What areas of business, science, culture and art is Lithuania introducing at EXPO 2020?

When we began our preparations, we thought that we should demonstrate our authentic, modern and open character as a country. Our authenticity lies with us being close to nature, natural, respective of our traditions, history and culture. Modernity, of course, refers to our achievements with lasers, life sciences and FinTech, our fast-growing startup ecosystem, the application of the latest technology in the food chain, etc. While being open means that we’re open to innovation, the world, nations and people. The architects that have designed Lithuanian pavilion got hooked on this idea and chose window shutters as the main symbol of the building. Although, once, people created shutters to protect themselves from scorching sun and strangers, here they are always open and demonstrate our openness. That’s about our main symbol. The structure was built using natural materials (wood) and modern technological solutions (modern solar panels). The same idea goes for the indoor exhibition, applying sustainable synergies whenever possible. When the majority of the design and implementation works was completed, Lithuania approved its image strategy, focusing on Co-creation. Thus, we’re introducing ourselves to the world as ready to create these sustainable synergies together with the entire world.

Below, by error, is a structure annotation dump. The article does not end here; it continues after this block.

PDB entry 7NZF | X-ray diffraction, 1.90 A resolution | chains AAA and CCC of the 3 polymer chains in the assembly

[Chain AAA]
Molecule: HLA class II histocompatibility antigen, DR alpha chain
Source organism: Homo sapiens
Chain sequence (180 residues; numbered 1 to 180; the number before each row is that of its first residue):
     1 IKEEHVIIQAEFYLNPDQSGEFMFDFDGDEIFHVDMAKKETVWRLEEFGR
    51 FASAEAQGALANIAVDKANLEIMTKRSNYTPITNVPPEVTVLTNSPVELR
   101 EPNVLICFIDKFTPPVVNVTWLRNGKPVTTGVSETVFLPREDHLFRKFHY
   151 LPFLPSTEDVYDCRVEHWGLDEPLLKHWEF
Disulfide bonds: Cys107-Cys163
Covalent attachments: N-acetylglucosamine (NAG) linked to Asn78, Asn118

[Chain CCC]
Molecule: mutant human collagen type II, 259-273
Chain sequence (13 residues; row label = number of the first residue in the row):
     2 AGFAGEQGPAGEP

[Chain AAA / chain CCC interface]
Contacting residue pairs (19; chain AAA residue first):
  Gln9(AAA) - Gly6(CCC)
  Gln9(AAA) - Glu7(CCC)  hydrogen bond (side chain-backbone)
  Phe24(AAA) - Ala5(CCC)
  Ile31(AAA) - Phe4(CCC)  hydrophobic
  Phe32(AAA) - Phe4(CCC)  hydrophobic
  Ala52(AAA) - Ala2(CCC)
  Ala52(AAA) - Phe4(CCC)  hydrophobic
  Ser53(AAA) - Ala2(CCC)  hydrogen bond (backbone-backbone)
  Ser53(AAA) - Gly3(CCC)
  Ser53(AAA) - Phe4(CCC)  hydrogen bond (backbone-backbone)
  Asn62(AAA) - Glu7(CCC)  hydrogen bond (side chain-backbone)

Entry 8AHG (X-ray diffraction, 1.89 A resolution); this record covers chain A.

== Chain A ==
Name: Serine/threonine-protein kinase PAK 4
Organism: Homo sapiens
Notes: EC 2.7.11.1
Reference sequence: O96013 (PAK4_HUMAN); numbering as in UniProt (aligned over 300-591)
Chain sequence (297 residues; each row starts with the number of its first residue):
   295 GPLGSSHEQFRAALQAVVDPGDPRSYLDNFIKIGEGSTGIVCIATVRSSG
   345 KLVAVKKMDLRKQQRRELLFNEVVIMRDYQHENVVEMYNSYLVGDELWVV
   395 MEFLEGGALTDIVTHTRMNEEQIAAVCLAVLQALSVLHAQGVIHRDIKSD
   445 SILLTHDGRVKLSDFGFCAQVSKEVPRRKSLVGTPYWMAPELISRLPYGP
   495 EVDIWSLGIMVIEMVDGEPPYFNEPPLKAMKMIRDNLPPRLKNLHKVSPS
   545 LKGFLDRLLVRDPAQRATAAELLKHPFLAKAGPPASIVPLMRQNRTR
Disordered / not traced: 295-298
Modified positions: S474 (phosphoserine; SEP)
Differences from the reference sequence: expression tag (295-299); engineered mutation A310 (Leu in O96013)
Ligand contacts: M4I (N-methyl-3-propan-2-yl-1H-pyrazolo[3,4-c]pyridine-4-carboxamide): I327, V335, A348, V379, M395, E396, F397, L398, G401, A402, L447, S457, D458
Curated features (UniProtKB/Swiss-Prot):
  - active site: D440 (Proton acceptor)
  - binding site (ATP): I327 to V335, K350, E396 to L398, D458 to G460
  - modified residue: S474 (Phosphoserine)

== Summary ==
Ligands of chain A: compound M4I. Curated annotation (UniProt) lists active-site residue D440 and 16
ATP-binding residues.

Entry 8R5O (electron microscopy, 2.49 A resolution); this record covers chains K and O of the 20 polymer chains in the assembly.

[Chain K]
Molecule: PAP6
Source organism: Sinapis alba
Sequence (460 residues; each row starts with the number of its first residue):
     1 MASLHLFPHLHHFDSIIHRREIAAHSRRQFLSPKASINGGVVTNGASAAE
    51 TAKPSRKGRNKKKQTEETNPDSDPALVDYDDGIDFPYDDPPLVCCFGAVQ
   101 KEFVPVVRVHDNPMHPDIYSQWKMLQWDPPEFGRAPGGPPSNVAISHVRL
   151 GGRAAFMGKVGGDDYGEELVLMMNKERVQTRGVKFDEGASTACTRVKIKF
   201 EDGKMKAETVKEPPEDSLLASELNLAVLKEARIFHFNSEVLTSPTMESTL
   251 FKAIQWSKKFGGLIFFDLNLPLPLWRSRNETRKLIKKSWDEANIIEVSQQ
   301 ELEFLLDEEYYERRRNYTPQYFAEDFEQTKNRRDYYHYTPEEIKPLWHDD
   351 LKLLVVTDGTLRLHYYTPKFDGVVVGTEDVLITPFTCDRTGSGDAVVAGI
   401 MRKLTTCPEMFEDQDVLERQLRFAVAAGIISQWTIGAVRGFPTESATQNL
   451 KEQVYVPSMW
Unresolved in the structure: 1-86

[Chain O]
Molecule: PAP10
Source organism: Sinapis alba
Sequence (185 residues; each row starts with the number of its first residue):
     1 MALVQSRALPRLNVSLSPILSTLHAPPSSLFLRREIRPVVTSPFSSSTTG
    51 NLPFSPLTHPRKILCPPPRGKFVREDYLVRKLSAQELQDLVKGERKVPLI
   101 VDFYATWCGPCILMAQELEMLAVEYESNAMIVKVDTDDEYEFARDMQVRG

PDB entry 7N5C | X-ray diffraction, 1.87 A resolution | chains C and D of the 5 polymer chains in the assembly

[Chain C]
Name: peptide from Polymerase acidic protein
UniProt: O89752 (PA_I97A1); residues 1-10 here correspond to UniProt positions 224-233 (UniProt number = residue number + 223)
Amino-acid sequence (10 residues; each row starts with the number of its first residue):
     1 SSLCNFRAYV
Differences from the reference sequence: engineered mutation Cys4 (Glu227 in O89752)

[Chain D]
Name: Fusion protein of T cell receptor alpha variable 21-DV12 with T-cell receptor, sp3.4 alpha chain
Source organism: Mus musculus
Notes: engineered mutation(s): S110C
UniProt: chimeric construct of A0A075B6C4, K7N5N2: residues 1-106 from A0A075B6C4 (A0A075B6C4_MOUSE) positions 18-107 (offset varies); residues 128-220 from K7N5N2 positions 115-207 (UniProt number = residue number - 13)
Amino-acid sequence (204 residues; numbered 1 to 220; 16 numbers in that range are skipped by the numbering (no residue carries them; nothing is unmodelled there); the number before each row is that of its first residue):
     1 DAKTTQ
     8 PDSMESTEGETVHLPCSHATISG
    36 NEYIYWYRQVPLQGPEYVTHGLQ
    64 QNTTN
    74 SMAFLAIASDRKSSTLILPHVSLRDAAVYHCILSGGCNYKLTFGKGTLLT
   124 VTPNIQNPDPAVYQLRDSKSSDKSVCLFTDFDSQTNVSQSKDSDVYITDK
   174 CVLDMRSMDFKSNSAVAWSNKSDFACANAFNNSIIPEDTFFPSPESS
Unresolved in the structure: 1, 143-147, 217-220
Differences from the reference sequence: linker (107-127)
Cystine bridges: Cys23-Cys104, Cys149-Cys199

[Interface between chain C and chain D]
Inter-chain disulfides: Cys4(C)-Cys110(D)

What team is working with you throughout the entire event in Dubai?

Our team is small but, I hope, very efficient. Besides me, the administration of the pavilion consists of two more people– the Pavilion Director Mantas Svečiulis and the Event Manager Austėja Brasiūnaitė. We’ve also hired twelve guides from Lithuania to work with the visitors. These young, multilingual people that love their country welcome the visitors to our pavilion every day, navigating them within its territory and answering questions – quite like myself now, except that they can provide even more details, because, before coming from Lithuania, they did a lot of homework, visiting modern companies, scientific institutions and meeting various prominent people. The pavilion also has a small restaurant and souvenir shop team, who guide our visitors through Lithuanian flavours and products. We are also assisted by several hired locals.

Having spent a significant part of your life in such an intensive international position, what personal experience do you value most? what are your expectations for this event?

Sometimes experience helps and sometimes – on the contrary. What I value most is the opportunity to work and create with the people from my own country, the host country and other participating countries, because this experience is invaluable. I hope that this fair will help get to know the EXPO from the inside even better and then I’d love (and should) share this knowledge with the others. We really need that. We know a lot about EXPO, yet, unfortunately, it’s still far from enough.

Thank you for the conversation.
Interviewed by Zita Tallat-Kelpšaitė

Article from magazine JURA